From the Wikipedia article on Great Illustrated Classics:
The Great Illustrated Classics series of books offers easy-to-read adaptations of well known classics, featuring large print and illustrations on every other page. The series is targeted at children, but the writing style is suitable for adult readers as well. Currently there are 66 titles.
Now I understand that they have to omit parts of the stories in order to fit them into this type of book. However, I don't see any reason why there would be a need to change things that are kept in the abridged versions. Yet in fact there are changes made in the abridged versions.
Here are three examples from The Count of Monte Cristo:
In the regular version it was Abbé Faria who directly showed Edmond that it was Danglars, Fernand, and Villefort that had caused his imprisonment. Yet in the Great Illustrated Classics version it is described as follows:
One day as Edmond and Faria rested from the hard work of tunneling, Edmond said, "Father, I have been thinking about my enemies. Your lessons on history have taught me how the minds of some men work in evil ways. I believe I was accused by two men — Danglars and Fernand.
In the next paragraph we have the following:
"Very good thinking," said Faria with a smile. "When you told me everything about yourself, I, too, suspected Danglars and Fernand. But I wanted you to puzzle it out."
This seems to be a complete invention.
In the original version the value of Spada's treasure is specified as 13 or 14 million Francs. In the Great Illustrated Classics version the value is given as 70 million Francs.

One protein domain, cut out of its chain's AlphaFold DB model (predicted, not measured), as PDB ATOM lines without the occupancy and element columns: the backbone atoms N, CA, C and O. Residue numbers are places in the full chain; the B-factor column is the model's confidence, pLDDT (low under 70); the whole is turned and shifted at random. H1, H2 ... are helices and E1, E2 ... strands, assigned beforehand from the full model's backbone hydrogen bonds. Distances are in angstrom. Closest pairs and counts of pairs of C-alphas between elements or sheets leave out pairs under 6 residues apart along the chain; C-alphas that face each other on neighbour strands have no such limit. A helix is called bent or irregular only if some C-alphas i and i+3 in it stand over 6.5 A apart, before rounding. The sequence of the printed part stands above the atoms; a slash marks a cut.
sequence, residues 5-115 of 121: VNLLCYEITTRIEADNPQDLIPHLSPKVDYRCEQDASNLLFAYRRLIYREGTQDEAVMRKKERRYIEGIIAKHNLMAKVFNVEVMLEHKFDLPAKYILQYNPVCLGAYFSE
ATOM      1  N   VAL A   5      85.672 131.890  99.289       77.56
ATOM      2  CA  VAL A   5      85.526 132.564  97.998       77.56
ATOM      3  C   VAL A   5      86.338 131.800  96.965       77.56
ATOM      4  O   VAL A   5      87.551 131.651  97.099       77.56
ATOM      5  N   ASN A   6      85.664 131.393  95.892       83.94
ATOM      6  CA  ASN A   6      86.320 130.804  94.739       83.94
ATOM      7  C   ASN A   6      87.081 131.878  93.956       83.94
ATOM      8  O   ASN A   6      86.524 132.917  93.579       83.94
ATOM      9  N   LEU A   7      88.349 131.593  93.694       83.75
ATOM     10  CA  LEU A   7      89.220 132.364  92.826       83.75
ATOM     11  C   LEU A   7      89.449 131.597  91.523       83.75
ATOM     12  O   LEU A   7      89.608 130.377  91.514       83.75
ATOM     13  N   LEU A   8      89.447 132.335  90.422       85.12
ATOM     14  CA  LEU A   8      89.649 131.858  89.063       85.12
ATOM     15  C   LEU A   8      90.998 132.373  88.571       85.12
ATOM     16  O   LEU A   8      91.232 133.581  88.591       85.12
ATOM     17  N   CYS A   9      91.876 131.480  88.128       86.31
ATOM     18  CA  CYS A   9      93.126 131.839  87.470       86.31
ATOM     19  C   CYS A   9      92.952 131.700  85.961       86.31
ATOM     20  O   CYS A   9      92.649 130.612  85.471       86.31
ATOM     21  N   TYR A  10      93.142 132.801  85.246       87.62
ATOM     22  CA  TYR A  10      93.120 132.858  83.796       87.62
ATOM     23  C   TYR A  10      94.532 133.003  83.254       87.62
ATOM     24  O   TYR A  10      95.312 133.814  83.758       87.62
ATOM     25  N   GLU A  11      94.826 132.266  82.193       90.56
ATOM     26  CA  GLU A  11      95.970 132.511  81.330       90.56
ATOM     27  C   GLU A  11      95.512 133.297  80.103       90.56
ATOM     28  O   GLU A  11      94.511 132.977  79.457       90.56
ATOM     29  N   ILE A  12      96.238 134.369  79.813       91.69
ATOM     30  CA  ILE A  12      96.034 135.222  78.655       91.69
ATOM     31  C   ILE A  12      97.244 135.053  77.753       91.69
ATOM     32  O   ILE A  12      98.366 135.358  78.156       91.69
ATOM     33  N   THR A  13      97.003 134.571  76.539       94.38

In the original version the cannon signifying an escaped prisoner goes off well after Edmond boards the smugglers' boat. In the Great Illustrated Classics version, however, the cannon is shot before he even sees their boat.
Here are two examples from A Journey to the Center of the Earth:
At the end of the book when they get shot out of a volcano and wonder where they are, Hans says that they are not in Iceland. In the original version, the narrator says that Hans is wrong:
"Hans must be mistaken," I said, raising myself up.
In the Great Illustrated Classics version it is the narrator's uncle who asserts that Hans is wrong:
"You must be wrong," my uncle cried.
The date that they leave Stromboli is off by a month. In the original version we have:
After waiting forty-eight hours, on the 31st of August, a small craft took us to Messina, where a few days' rest completely removed the effect of our fatigues.
In the Great Literary Classics version we have:
And forty-eight hours later, on the 30th of September, a boat took us to the city of Messina on Sicily.
There are many more examples, but I don't think it is necessary to list them.
Is there a purpose to these changes? Do they somehow simplify the story for children? Or did the adapters just read the originals and then entirely rewrite the books as simply stories based on the original?
I am primarily interested in a general principle (or set of principles) that addresses the series as a whole. However, if the answer is that each individual change has its own reason, I am okay with that but would ideally like to see one or two example explanations of some of the individual cases (not necessarily limited to the ones I mentioned).